When she was done watering the camels, the man knew for sure that she was the one. He then gave her the beautiful jewelry, asking her whose daughter she was, and whether or not he could stay in her father's home. Rebekah was very hospitable, and quickly offered him a place to stay on behalf of her father. From this we see that she was not only living at home with her father, she was also a true ambassador of her father, having learned well to always be hospitable.

While the man worshipped the LORD for being faithful and bringing him to his master's relatives, Rebekah ran to tell her family all about what had happened. After Rebekah's brother Laban had seen the jewelry and heard what the man had said to Rebekah, he hurried out to welcome the man into their home.

Abraham's servant came and unpacked. Before he ate however, he wanted to make sure he attended to the matter he'd been sent for. He told Bethuel's family all that Abraham had instructed him, what he had prayed for God to do, and what Rebekah had done in answer of his prayers. Finishing his account, he asked them, "Now if you will show kindness and faithfulness to my master, tell me; and if not, tell me, so I may know which way to turn." (Genesis 24:49) "Laban and Bethuel answered, 'This is from the LORD; we can say nothing to you one way or the other. Here is Rebekah; take her and go, and let her become the wife of your master's son, as the LORD has directed." (Genesis 50-51)

Abraham's servant was overjoyed at the news, and bowed down in worship to the LORD. Then he gave gifts to them, in great appreciation of what they had agreed to.

The next morning, the servant wished to leave with Rebekah, wasting not a moment in sharing the good news with his master. Rebekah's family understandably wished to have a few more days with her, but the servant was determined to go. "So they called Rebekah, and asked her, 'Will you go with this man?' 'I will go,' she said." (Genesis 24:58)

So they sent Rebekah on her way, with her nurse and maids, and blessed her by saying, "Our sister, may you increase to thousands upon thousands; May your offspring possess the gates of their enemies." (Genesis 24:60) They truly realized that the fruit of the womb is a reward!

The travelers were almost home when they saw Isaac in the field. Rebekah, after asking and finding out that the man was Isaac, took her veil and covered herself. This is a beautiful picture, suggesting Rebekah's modesty, as she covered herself in her future husband's presence. It's also seems to show her submission to her future husband. Some think that this is where we get the modern use of the bride's veil.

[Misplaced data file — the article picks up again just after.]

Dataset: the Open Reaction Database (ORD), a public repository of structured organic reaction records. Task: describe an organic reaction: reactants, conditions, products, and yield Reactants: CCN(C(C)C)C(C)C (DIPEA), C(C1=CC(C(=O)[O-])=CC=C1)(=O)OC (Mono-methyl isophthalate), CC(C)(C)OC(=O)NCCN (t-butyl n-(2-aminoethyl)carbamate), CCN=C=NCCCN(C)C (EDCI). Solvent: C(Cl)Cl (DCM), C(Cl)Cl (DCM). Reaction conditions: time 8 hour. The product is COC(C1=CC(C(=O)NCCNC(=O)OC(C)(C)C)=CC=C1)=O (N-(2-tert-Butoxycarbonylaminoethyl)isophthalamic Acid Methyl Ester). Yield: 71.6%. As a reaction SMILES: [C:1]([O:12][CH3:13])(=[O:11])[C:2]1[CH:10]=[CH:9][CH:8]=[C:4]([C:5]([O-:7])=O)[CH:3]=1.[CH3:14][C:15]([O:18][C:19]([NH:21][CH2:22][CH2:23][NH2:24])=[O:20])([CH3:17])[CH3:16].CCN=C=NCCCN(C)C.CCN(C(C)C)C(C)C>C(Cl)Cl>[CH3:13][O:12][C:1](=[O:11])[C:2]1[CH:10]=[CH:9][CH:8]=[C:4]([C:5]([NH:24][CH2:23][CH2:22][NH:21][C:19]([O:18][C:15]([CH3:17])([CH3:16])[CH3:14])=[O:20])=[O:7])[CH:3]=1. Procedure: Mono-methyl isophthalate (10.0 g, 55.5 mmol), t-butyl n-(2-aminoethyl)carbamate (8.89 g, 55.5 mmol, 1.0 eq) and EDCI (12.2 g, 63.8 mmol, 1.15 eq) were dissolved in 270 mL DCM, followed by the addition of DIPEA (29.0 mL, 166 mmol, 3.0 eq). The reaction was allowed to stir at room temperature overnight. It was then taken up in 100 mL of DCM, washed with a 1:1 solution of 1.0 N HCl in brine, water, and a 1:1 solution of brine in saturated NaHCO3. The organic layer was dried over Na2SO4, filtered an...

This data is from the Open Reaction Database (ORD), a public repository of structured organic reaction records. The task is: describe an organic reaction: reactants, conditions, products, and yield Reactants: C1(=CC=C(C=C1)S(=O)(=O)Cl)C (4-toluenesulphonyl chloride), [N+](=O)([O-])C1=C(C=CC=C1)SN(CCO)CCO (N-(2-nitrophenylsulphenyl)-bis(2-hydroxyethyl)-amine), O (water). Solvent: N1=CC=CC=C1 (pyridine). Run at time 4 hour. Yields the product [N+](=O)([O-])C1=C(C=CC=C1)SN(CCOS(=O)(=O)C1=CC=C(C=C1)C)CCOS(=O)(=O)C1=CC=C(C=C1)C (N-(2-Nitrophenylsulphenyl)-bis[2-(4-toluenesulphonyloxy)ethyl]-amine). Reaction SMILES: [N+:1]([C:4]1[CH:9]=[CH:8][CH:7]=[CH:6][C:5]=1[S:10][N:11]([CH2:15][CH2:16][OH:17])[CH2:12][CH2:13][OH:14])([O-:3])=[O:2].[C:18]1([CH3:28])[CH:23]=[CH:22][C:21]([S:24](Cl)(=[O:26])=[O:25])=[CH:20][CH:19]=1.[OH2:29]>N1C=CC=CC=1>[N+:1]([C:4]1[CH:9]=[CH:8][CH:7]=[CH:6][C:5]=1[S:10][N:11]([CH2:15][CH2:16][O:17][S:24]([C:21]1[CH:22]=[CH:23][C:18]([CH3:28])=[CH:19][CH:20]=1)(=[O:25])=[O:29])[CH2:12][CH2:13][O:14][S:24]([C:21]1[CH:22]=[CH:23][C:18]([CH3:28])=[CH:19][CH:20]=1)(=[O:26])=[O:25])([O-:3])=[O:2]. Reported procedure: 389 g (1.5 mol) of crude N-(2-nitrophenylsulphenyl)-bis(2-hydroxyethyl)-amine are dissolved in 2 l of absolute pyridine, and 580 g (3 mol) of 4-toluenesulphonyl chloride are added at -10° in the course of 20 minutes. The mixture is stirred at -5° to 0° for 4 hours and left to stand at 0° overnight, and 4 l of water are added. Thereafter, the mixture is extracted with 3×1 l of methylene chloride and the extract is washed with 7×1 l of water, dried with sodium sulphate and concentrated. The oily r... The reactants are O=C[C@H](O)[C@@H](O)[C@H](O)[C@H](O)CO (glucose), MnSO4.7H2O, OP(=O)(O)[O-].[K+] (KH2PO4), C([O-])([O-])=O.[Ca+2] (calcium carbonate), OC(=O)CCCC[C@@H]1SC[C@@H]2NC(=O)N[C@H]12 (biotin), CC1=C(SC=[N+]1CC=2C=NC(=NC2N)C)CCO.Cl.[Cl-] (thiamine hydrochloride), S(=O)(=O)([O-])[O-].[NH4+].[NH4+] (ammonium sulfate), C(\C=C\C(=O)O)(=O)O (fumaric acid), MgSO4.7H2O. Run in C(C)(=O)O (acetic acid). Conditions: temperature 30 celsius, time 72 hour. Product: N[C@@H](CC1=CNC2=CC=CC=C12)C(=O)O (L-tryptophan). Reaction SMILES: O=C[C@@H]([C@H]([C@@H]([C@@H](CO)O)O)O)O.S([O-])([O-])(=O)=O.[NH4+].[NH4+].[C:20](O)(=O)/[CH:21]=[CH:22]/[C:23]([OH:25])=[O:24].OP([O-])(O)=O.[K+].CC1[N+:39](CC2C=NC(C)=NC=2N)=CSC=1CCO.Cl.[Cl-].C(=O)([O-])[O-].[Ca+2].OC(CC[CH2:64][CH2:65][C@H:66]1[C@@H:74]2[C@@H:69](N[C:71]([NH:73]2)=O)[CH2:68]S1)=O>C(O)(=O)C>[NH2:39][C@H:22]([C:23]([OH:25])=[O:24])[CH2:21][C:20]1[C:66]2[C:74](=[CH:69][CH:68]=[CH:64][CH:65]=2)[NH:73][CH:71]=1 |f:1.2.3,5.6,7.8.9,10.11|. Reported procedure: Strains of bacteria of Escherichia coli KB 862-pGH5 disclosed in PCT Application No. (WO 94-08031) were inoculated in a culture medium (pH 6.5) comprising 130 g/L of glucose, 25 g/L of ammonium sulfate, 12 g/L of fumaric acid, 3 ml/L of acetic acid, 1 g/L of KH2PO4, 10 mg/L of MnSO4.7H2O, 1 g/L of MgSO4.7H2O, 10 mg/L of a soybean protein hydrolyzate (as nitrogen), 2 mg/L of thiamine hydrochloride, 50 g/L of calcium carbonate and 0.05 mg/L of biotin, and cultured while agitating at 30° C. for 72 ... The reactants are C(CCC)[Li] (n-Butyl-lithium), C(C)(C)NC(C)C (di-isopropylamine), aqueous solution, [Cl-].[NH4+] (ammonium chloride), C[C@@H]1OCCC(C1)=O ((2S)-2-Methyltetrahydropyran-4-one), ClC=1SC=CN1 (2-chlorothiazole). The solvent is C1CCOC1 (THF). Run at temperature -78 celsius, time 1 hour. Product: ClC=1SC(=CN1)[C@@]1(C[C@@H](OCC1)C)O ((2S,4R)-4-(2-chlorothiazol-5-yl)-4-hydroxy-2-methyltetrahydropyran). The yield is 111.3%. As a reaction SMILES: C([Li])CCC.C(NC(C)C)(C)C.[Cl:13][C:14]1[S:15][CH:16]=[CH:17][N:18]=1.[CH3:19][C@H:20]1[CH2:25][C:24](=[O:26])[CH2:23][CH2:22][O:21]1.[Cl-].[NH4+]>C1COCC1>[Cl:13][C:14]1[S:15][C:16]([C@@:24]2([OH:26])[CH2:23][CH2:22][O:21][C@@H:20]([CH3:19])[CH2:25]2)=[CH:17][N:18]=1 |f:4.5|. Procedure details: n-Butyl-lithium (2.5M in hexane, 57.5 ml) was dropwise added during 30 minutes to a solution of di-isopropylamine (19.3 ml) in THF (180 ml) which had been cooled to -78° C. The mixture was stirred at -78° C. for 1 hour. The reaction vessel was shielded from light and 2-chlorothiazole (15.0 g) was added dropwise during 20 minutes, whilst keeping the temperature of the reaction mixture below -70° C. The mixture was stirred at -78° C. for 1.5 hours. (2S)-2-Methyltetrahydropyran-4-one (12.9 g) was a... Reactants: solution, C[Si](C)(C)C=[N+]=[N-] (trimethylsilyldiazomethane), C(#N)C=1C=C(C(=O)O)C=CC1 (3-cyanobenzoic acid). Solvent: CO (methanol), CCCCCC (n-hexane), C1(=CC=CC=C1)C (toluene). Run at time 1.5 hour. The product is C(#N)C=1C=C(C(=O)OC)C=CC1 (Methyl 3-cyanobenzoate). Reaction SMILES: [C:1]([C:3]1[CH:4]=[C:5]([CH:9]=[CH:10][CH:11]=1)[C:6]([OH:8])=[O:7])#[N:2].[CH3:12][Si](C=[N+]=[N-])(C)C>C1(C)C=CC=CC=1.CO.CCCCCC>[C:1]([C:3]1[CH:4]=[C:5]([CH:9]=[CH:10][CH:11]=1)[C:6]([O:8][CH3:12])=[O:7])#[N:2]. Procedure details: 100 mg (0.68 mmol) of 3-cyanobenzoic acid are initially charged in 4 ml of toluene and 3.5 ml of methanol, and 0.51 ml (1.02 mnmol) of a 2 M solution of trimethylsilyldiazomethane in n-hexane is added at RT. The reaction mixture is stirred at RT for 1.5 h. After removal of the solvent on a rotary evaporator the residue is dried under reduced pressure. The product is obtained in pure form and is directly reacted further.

Isaac heard all about what the servant had done, and brought Rebekah into his mother's tent, where he married her. "So she became his wife, and he loved her; and Isaac was comforted after his mother's death." (Genesis 24:67)

The story of Isaac and Rebekah's marriage gives hope to us girls, as we look around and oftentimes see no one who would measure up to be a Godly husband. We often begin to despair, wondering if we will ever get married. However, we should learn from Rebekah. She was in her father's home, cheerfully serving her family, perhaps even unaware that Isaac even existed. Even is she knew of him, she probably never expected Abraham's servant to travel all those miles, and come to her town, look for a wife for Isaac. God beautifully orchestrated the events, and brought Issac and Rebekah together for a loving marriage. Don't give up! Use the time you have now wisely, cultivate a servant's heart, and don't worry. God will work his plans out perfectly!

Stay tuned for Part 2, as we explore Rebekah's life as a mother.

2 comments:

Ella said...

Anna, your posts are as beautiful and thought-provoking as always. I like that you always tend to sum up my feelings in the last paragraph. I really like that Abraham's servant knew that GOD was the one who orchestrated events. That is something I always need to remember. But you are right, Rebekah's story can give us hope. It seems like in today's society that if you are out of your father's household, you can't be married. This shows otherwise. Anyway, beautiful post, Anna.

Elizabeth Ellen Moore said...

Excellent post! The story of Isaac and Rebekah is inspiring. God will always take care of us.